http://www.bankofengland.co.uk/publication...2/speech171.pdf

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http://www.marketwatch.com/News/Story/Stor...google&keyword=

Fed likely to stop at 5%, market says

Last Update: 3:01 PM ET Mar 16, 2006

WASHINGTON (MarketWatch) -- Financial markets are convinced that the Federal Reserve will stop hiking interest rates sooner rather than later.

Futures markets now expect the federal funds rate to peak at 5% in May, rather than at 5.25% in June as expected just four days ago. There's even a small chance -- about 1-in-6 -- that the Fed will call it quits after one more rate hike, leaving the fed funds rate at 4.75%. See interactive graphic tracking federal funds rate.

The rally in the federal funds futures market at the Chicago Board of Trade mirrors a big rally in the bond market Thursday. The yield on the 10-year benchmark note fell to 4.65% from 4.73% Wednesday. The 10-year was trading significantly below the 4.75% rate expected for the federal funds rate just two weeks hence. See Bond Report.

The federal funds futures market now appears convinced the FOMC will quit lifting rates once fed funds are at 5%. The Federal Open Markets Committee meets March 27 and 28, the first meeting under the Fed's new chairman, Ben Bernanke. Analysts and markets alike expect the FOMC to raise interest rates by a quarter of a percentage point to 4.75%.

After that, the outlook is hazy. The odds of a rate hike in May fell from 86% Wednesday to 65% Thursday. The odds were quoted at 100% Monday.

Maybe not......

http://www.thestreet.com/_tsclsii/markets/...s/10274270.html

Bond Brief: Technical Correction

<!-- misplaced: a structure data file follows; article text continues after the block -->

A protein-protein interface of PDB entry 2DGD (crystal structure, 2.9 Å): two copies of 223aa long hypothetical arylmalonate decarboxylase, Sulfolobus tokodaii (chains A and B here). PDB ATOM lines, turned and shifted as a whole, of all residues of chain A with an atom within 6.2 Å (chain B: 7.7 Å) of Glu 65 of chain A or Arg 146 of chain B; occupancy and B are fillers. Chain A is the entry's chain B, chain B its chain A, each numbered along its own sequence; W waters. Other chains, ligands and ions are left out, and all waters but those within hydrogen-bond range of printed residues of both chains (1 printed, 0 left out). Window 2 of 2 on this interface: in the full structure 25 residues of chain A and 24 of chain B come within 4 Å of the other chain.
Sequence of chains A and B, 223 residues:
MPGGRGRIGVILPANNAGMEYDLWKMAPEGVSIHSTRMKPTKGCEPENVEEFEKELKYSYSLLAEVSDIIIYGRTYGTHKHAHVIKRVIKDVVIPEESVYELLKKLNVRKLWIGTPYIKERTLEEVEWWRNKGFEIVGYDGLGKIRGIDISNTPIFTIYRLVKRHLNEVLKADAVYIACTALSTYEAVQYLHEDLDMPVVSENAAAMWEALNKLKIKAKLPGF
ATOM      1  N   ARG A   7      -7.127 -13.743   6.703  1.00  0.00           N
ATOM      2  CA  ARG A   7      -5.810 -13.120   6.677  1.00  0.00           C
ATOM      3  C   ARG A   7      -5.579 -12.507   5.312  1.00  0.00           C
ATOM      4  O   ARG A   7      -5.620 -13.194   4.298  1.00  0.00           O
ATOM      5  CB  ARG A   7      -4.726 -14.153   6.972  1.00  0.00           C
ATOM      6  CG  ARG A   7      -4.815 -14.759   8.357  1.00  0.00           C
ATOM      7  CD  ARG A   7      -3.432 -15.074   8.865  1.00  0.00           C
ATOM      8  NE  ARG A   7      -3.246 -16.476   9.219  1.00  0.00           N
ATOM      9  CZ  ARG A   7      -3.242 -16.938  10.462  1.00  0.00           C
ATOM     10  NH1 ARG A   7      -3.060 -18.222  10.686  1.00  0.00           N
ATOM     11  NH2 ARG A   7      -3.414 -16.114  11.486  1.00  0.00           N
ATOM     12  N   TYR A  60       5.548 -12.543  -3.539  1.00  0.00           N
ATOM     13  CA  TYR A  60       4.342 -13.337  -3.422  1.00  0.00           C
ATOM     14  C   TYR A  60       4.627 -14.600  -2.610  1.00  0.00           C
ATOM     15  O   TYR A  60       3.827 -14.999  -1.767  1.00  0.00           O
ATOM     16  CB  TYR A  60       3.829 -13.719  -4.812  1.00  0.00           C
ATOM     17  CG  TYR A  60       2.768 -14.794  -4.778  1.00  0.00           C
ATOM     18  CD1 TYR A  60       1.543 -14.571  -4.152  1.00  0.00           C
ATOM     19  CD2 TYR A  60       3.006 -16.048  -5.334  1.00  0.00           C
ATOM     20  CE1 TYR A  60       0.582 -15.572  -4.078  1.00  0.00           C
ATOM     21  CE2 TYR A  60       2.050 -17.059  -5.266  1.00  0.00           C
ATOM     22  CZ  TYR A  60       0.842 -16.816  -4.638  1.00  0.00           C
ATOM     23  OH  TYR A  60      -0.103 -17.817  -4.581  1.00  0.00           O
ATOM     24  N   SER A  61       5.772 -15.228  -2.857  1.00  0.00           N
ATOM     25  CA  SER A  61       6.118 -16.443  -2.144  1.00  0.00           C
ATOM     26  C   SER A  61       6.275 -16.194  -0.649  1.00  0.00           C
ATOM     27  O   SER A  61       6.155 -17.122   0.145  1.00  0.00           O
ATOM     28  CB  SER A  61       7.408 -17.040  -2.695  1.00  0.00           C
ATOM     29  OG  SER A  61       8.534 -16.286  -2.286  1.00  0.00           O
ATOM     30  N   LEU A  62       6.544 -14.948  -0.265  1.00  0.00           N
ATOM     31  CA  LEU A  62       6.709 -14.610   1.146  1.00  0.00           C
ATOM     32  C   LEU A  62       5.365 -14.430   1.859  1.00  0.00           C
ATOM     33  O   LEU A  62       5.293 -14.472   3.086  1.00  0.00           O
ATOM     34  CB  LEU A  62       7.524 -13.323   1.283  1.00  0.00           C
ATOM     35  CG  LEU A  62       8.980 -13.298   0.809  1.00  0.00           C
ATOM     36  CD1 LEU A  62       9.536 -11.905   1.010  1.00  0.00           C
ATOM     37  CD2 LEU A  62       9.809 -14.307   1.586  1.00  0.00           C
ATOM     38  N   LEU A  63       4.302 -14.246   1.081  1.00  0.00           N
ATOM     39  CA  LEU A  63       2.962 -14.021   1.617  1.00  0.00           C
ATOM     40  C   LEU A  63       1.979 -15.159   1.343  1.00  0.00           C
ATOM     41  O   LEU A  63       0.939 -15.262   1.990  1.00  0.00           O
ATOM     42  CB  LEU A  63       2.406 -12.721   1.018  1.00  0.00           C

By Katie Benner

TheStreet.com Staff Reporter

3/17/2006 10:31 AM EST

Treasury prices fell Friday, but the market headed for its biggest weekly gain since early September, when traders bet that damage done by Hurricane Katrina would push the Fed to stop raising interest rates.
This time around, tamer-than-expected inflation readings have spurred traders to scale back bets on how high the Federal Reserve will raise interest rates this year.
"
This dip in prices is nothing but a bit of a selling from those who were fortunate enough to be long yesterday,"
says Bernd Wuebben, senior bond market strategist at BNP Paribas. "It's a bit of a technical correction."
David Ader, bond market strategist at RBS Greenwich Capital, is also comfortable with the market pricing in 100% odds that the rate will hit 5%, and says people are overdoing recent comments from Federal Reserve official Janet Yellen.

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I think you're partially correct. At present, I can't see more that two 25BP raises in UK repo rate before the year ends. We may see a hike in June/July and then one at the end of the year (Oct?). It all depends on what the ECB and BOJ does.

Irrespective of oil prices, the Western world has been on a huge borrowing binge and that will eventually find it's way into inflation and more importantly for the central banks economic instabilities that can only be rectified with tighter credit controls (i.e. higher interest rates).

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I think you're partially correct. At present, I can't see more that two 25BP raises in UK repo rate before the year ends. We may see a hike in June/July and then one at the end of the year (Oct?). It all depends on what the ECB and BOJ does.

Irrespective of oil prices, the Western world has been on a huge borrowing binge and that will eventually find it's way into inflation and more importantly for the central banks economic instabilities that can only be rectified with tighter credit controls (i.e. higher interest rates).

For now at least, it appears that the BoJ are out of the picture. They have cried wolf again and the world shuddered and then got back to business as usual. Shows how much damage a small IR hike from Japan will eventually cause--the ripple effect.

The UK and US are teetering on the brink of recession and at the same time have a serious problem with HPI and mounting debt that has been facilitated by the assett bubble.